View Full Version : Complementing Under Eaves Can Lighting

11-11-2008, 11:03 PM
It seems to me crappy can lighting is always present on homes I do outdoor lighting for. They are ussually not placed in the right location, but my biggest complaint is the light. Either you get an incandenscent lamp tha creates a yellow glow that lingers right under the eaves. Or a 35 watt halogen 120 lamp that is too bright and I can't put any lens on it. Do you guys know what I am talking about and do you have any solutions?

One solution I came up with that worked out alright was I used a yellow lens. My MR16 light matched pretty close to the crappy can light. When I have time I will try to get a picture of this project. I have another project where home is a yellow stucco color. I my try the yellow lens again. let me know if any of you have tried this, or what you think about my idea.

INTEGRA Bespoke Lighting
11-12-2008, 08:02 AM
Ned, most of the soffit mounted pot lights that I come across here are either MR16 or GU10 based units. I re-lamp them and integrate their control into the landscape lighting using a UPB control system. This gives the outdoor lighting a cohesive appearance.

When I come across a soffit fixture that is in the wrong location, I have no issues with installing a burnt out lamp into the socket in order to "make it go away". As for any MED Base, 120V pot lights, I relamp them with PAR20 35W Halogen lamps and integrate into the outdoor lighting system as above.

Don't worry about not using existing soffit mounted recessed fixtures. If they are in the wrong place, or just plain ugly then disable them and carry on.

Have a great day.

11-12-2008, 10:40 AM
don't you find that the par20 35w halogen lamps to be too bright?

INTEGRA Bespoke Lighting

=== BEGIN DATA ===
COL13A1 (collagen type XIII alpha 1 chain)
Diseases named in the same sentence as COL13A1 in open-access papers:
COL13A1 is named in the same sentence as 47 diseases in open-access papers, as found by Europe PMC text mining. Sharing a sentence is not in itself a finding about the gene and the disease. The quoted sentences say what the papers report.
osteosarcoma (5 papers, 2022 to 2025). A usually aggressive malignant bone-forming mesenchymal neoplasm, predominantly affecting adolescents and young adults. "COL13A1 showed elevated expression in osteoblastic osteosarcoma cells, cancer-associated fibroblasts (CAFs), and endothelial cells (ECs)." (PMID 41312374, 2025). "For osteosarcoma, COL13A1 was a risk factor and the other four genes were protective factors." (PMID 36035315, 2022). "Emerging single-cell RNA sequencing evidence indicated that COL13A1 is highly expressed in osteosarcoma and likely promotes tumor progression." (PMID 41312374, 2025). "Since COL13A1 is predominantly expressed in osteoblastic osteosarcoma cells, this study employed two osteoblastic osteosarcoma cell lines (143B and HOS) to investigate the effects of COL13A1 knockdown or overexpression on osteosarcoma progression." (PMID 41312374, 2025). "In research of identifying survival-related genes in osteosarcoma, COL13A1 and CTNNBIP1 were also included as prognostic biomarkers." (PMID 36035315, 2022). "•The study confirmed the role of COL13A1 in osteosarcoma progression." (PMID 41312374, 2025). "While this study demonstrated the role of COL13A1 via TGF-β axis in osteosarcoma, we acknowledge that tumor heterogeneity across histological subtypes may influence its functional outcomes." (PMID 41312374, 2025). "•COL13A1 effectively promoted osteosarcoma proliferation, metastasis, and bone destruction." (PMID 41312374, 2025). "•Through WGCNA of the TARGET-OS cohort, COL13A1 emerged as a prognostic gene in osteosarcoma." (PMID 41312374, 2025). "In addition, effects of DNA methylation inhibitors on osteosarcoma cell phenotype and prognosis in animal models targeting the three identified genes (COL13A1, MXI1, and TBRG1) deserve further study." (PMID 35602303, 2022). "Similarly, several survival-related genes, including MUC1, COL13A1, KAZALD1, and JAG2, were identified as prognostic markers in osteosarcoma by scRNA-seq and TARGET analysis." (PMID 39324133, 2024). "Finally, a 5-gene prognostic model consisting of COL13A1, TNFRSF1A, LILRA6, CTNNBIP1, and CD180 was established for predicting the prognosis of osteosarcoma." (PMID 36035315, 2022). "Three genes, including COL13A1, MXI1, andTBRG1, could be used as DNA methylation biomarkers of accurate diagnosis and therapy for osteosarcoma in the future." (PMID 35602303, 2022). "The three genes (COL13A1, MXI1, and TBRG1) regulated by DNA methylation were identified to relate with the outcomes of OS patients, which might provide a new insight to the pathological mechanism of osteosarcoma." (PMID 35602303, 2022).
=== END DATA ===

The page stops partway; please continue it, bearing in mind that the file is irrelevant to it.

11-13-2008, 10:16 AM
Generally no, they are certainly more attractive then the 50W lamps in the same application. By installing UPB controls into the system, you gain dimming control over the existing 120V fixtures, allowing you to closely mimick the intensity and colour of the LV landscape lighting.


11-14-2008, 01:12 AM
Good idea regarding dimming. Putting them on dimming controls should solve the problem. However, when you dim lights doesn't the color of the light become more warmer - probably not very noticable.

INTEGRA Bespoke Lighting
11-14-2008, 06:04 AM
It's a matter of balance. You just have to play with it and find the right lamp for the application, dimmed to the right intensity, colour, etc to match what you are doing with the rest of the system.

Eden Lights
11-14-2008, 09:50 AM
The Lightolier LVR2000 can with a 2006 trim is a good option. This series has internal and remote transformer options. You can search for this topic in the past also. Goodluck, and let us know what you do?

11-14-2008, 03:58 PM
Yes, I have read your threads and seen your work re: the Lightolier. One of these days I will get involved early enough on a project to recomend those fixtures for a newly built custom home. My biggest problem right now is getting a project and inheriting crappy under eaves can lighting. Getting dimmers for those crappy can lighting seems like a good solution. Thanks for the input.

Eden Lights
11-14-2008, 06:43 PM
Dimmers are a good solution to get some cohesiveness of illumination from various sources. The LVR, the R stands for remodeler, the pic is a retro job.

11-14-2008, 09:07 PM
So it sounds like retro-ing, or dimmers are the way to fix crappy can lighting. Thanks

11-14-2008, 09:47 PM
Hi Ned,
I just did a job a few months ago that had this same type of situation. I installed new lighting on the dormers but the porch around the house was using very yellow par 30 lamps in a 6" housing. I knew the color wouldn't match so I ordered new adjustable trims with a retrofit kit to change the pars to MRs with a GU10 base. Worked slick and the color matched great.